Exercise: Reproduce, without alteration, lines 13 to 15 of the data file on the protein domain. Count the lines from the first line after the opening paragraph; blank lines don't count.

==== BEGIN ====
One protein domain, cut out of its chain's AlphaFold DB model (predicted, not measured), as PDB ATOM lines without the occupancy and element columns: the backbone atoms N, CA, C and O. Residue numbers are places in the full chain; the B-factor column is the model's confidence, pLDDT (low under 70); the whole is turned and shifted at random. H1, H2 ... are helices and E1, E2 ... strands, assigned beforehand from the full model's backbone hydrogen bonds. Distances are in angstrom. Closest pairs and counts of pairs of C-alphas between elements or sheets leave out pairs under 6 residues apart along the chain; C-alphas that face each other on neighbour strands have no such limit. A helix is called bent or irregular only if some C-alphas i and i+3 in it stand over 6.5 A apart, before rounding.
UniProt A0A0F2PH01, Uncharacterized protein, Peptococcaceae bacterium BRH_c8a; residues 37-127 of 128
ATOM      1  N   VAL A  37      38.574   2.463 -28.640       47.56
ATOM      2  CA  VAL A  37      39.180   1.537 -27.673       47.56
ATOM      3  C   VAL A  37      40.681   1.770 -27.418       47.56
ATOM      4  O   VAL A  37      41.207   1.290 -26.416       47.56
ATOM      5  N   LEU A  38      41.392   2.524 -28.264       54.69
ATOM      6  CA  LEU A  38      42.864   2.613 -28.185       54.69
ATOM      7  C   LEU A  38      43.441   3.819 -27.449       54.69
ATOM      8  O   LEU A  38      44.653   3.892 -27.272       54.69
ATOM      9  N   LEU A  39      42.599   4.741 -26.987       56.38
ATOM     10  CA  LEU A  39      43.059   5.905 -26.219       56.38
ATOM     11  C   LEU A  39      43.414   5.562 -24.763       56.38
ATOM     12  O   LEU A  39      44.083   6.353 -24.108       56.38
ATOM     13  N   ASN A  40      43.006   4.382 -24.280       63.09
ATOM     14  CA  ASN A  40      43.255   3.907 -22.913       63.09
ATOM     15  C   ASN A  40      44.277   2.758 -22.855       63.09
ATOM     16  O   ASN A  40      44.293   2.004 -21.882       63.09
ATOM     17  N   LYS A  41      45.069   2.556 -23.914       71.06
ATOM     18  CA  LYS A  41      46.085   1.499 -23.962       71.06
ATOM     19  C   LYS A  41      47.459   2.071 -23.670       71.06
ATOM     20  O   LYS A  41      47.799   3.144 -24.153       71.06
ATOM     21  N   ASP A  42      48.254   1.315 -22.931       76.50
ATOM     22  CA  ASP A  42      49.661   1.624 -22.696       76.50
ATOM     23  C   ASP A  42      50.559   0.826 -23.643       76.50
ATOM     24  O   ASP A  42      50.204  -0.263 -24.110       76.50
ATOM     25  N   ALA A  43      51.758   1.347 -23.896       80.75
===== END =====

ATOM     12  O   LEU A  39      44.083   6.353 -24.108       56.38
ATOM     13  N   ASN A  40      43.006   4.382 -24.280       63.09
ATOM     14  CA  ASN A  40      43.255   3.907 -22.913       63.09